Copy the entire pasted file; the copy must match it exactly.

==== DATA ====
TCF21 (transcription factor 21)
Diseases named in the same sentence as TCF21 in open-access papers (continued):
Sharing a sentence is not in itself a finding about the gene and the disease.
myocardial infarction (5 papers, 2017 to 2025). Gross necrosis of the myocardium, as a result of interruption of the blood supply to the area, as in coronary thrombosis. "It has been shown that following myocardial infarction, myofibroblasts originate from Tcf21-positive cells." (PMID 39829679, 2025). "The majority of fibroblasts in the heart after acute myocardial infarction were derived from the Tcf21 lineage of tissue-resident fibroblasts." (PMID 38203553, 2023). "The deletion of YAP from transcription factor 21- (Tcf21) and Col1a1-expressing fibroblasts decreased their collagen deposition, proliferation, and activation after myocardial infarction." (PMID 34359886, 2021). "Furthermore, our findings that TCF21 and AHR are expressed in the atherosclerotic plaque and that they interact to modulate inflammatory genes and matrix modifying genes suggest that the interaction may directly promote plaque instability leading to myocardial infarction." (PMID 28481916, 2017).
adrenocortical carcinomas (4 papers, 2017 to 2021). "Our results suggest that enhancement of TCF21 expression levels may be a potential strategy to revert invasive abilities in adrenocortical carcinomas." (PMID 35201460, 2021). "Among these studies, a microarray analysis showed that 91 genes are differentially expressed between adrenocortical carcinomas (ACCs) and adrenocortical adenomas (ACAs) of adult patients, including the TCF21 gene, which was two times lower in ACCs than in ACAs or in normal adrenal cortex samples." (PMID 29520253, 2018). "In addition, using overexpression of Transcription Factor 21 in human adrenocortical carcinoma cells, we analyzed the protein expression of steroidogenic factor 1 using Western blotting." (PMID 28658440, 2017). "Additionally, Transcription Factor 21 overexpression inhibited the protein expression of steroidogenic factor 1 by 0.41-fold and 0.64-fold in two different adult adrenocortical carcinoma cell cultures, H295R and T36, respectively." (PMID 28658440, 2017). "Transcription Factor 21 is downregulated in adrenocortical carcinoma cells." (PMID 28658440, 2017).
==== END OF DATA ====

TCF21 (transcription factor 21)
Diseases named in the same sentence as TCF21 in open-access papers (continued):
Sharing a sentence is not in itself a finding about the gene and the disease.
myocardial infarction (5 papers, 2017 to 2025). Gross necrosis of the myocardium, as a result of interruption of the blood supply to the area, as in coronary thrombosis. "It has been shown that following myocardial infarction, myofibroblasts originate from Tcf21-positive cells." (PMID 39829679, 2025). "The majority of fibroblasts in the heart after acute myocardial infarction were derived from the Tcf21 lineage of tissue-resident fibroblasts." (PMID 38203553, 2023). "The deletion of YAP from transcription factor 21- (Tcf21) and Col1a1-expressing fibroblasts decreased their collagen deposition, proliferation, and activation after myocardial infarction." (PMID 34359886, 2021). "Furthermore, our findings that TCF21 and AHR are expressed in the atherosclerotic plaque and that they interact to modulate inflammatory genes and matrix modifying genes suggest that the interaction may directly promote plaque instability leading to myocardial infarction." (PMID 28481916, 2017).
adrenocortical carcinomas (4 papers, 2017 to 2021). "Our results suggest that enhancement of TCF21 expression levels may be a potential strategy to revert invasive abilities in adrenocortical carcinomas." (PMID 35201460, 2021). "Among these studies, a microarray analysis showed that 91 genes are differentially expressed between adrenocortical carcinomas (ACCs) and adrenocortical adenomas (ACAs) of adult patients, including the TCF21 gene, which was two times lower in ACCs than in ACAs or in normal adrenal cortex samples." (PMID 29520253, 2018). "In addition, using overexpression of Transcription Factor 21 in human adrenocortical carcinoma cells, we analyzed the protein expression of steroidogenic factor 1 using Western blotting." (PMID 28658440, 2017). "Additionally, Transcription Factor 21 overexpression inhibited the protein expression of steroidogenic factor 1 by 0.41-fold and 0.64-fold in two different adult adrenocortical carcinoma cell cultures, H295R and T36, respectively." (PMID 28658440, 2017). "Transcription Factor 21 is downregulated in adrenocortical carcinoma cells." (PMID 28658440, 2017).